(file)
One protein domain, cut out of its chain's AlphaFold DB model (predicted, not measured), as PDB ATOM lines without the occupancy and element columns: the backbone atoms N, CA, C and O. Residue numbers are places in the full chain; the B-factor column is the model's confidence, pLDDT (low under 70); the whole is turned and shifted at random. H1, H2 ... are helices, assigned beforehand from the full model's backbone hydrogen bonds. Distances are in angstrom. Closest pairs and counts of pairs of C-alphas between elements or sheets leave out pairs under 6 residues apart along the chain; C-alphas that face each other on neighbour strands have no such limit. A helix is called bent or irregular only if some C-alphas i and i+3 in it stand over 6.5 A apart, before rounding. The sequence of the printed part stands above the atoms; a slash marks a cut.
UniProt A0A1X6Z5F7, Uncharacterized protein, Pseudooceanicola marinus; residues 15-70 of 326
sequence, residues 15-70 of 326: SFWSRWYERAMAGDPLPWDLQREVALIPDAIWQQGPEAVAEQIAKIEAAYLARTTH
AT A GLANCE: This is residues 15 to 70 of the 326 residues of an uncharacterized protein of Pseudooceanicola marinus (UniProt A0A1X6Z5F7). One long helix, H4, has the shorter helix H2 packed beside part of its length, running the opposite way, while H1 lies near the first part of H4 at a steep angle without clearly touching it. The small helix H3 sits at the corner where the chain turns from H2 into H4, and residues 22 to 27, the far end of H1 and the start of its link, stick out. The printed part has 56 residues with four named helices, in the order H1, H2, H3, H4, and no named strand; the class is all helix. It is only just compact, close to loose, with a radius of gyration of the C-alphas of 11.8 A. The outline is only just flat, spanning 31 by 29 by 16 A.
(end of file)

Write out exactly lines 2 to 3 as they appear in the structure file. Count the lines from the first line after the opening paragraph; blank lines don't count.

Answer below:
sequence, residues 15-70 of 326: SFWSRWYERAMAGDPLPWDLQREVALIPDAIWQQGPEAVAEQIAKIEAAYLARTTH
AT A GLANCE: This is residues 15 to 70 of the 326 residues of an uncharacterized protein of Pseudooceanicola marinus (UniProt A0A1X6Z5F7). One long helix, H4, has the shorter helix H2 packed beside part of its length, running the opposite way, while H1 lies near the first part of H4 at a steep angle without clearly touching it. The small helix H3 sits at the corner where the chain turns from H2 into H4, and residues 22 to 27, the far end of H1 and the start of its link, stick out. The printed part has 56 residues with four named helices, in the order H1, H2, H3, H4, and no named strand; the class is all helix. It is only just compact, close to loose, with a radius of gyration of the C-alphas of 11.8 A. The outline is only just flat, spanning 31 by 29 by 16 A.